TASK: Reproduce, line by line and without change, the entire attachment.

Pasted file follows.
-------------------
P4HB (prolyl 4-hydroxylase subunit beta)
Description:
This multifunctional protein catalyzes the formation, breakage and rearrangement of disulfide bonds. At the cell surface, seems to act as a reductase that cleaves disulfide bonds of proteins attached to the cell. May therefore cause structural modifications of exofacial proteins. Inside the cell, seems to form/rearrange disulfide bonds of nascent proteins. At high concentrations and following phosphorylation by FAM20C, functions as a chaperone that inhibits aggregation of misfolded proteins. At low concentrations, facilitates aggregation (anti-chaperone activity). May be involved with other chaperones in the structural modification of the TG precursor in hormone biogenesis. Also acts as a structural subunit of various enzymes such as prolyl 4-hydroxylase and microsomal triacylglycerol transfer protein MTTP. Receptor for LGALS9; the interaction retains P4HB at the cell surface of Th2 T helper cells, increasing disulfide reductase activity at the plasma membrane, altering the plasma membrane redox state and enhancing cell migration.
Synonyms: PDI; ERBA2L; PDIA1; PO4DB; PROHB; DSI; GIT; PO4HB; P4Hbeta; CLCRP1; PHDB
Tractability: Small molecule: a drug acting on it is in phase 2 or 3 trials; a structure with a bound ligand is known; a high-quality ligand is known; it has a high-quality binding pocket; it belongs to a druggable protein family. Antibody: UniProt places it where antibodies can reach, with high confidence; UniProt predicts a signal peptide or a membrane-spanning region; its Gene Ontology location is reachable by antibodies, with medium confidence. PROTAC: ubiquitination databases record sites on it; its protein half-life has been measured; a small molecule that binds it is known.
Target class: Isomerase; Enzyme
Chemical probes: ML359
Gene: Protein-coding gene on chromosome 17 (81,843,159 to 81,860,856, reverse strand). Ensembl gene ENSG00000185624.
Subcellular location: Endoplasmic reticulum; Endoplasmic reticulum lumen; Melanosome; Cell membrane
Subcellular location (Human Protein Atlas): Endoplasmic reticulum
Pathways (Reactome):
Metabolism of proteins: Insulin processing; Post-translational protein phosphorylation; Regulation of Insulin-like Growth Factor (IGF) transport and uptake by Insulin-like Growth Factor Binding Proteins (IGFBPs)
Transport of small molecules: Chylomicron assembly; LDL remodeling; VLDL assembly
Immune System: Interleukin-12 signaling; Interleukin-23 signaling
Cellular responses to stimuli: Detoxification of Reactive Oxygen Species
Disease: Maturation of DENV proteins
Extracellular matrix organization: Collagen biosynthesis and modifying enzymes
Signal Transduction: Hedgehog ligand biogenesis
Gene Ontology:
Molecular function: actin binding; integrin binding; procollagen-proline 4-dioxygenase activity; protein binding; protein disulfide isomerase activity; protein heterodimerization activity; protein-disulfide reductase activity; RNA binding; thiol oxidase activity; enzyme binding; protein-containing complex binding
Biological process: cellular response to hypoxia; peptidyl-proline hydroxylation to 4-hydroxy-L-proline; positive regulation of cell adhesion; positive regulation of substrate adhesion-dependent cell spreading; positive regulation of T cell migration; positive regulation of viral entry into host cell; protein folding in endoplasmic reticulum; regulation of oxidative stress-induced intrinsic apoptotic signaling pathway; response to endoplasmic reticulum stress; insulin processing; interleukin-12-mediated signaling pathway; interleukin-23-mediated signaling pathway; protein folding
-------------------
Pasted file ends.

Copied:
P4HB (prolyl 4-hydroxylase subunit beta)
Description:
This multifunctional protein catalyzes the formation, breakage and rearrangement of disulfide bonds. At the cell surface, seems to act as a reductase that cleaves disulfide bonds of proteins attached to the cell. May therefore cause structural modifications of exofacial proteins. Inside the cell, seems to form/rearrange disulfide bonds of nascent proteins. At high concentrations and following phosphorylation by FAM20C, functions as a chaperone that inhibits aggregation of misfolded proteins. At low concentrations, facilitates aggregation (anti-chaperone activity). May be involved with other chaperones in the structural modification of the TG precursor in hormone biogenesis. Also acts as a structural subunit of various enzymes such as prolyl 4-hydroxylase and microsomal triacylglycerol transfer protein MTTP. Receptor for LGALS9; the interaction retains P4HB at the cell surface of Th2 T helper cells, increasing disulfide reductase activity at the plasma membrane, altering the plasma membrane redox state and enhancing cell migration.
Synonyms: PDI; ERBA2L; PDIA1; PO4DB; PROHB; DSI; GIT; PO4HB; P4Hbeta; CLCRP1; PHDB
Tractability: Small molecule: a drug acting on it is in phase 2 or 3 trials; a structure with a bound ligand is known; a high-quality ligand is known; it has a high-quality binding pocket; it belongs to a druggable protein family. Antibody: UniProt places it where antibodies can reach, with high confidence; UniProt predicts a signal peptide or a membrane-spanning region; its Gene Ontology location is reachable by antibodies, with medium confidence. PROTAC: ubiquitination databases record sites on it; its protein half-life has been measured; a small molecule that binds it is known.
Target class: Isomerase; Enzyme
Chemical probes: ML359
Gene: Protein-coding gene on chromosome 17 (81,843,159 to 81,860,856, reverse strand). Ensembl gene ENSG00000185624.
Subcellular location: Endoplasmic reticulum; Endoplasmic reticulum lumen; Melanosome; Cell membrane
Subcellular location (Human Protein Atlas): Endoplasmic reticulum
Pathways (Reactome):
Metabolism of proteins: Insulin processing; Post-translational protein phosphorylation; Regulation of Insulin-like Growth Factor (IGF) transport and uptake by Insulin-like Growth Factor Binding Proteins (IGFBPs)
Transport of small molecules: Chylomicron assembly; LDL remodeling; VLDL assembly
Immune System: Interleukin-12 signaling; Interleukin-23 signaling
Cellular responses to stimuli: Detoxification of Reactive Oxygen Species
Disease: Maturation of DENV proteins
Extracellular matrix organization: Collagen biosynthesis and modifying enzymes
Signal Transduction: Hedgehog ligand biogenesis
Gene Ontology:
Molecular function: actin binding; integrin binding; procollagen-proline 4-dioxygenase activity; protein binding; protein disulfide isomerase activity; protein heterodimerization activity; protein-disulfide reductase activity; RNA binding; thiol oxidase activity; enzyme binding; protein-containing complex binding
Biological process: cellular response to hypoxia; peptidyl-proline hydroxylation to 4-hydroxy-L-proline; positive regulation of cell adhesion; positive regulation of substrate adhesion-dependent cell spreading; positive regulation of T cell migration; positive regulation of viral entry into host cell; protein folding in endoplasmic reticulum; regulation of oxidative stress-induced intrinsic apoptotic signaling pathway; response to endoplasmic reticulum stress; insulin processing; interleukin-12-mediated signaling pathway; interleukin-23-mediated signaling pathway; protein folding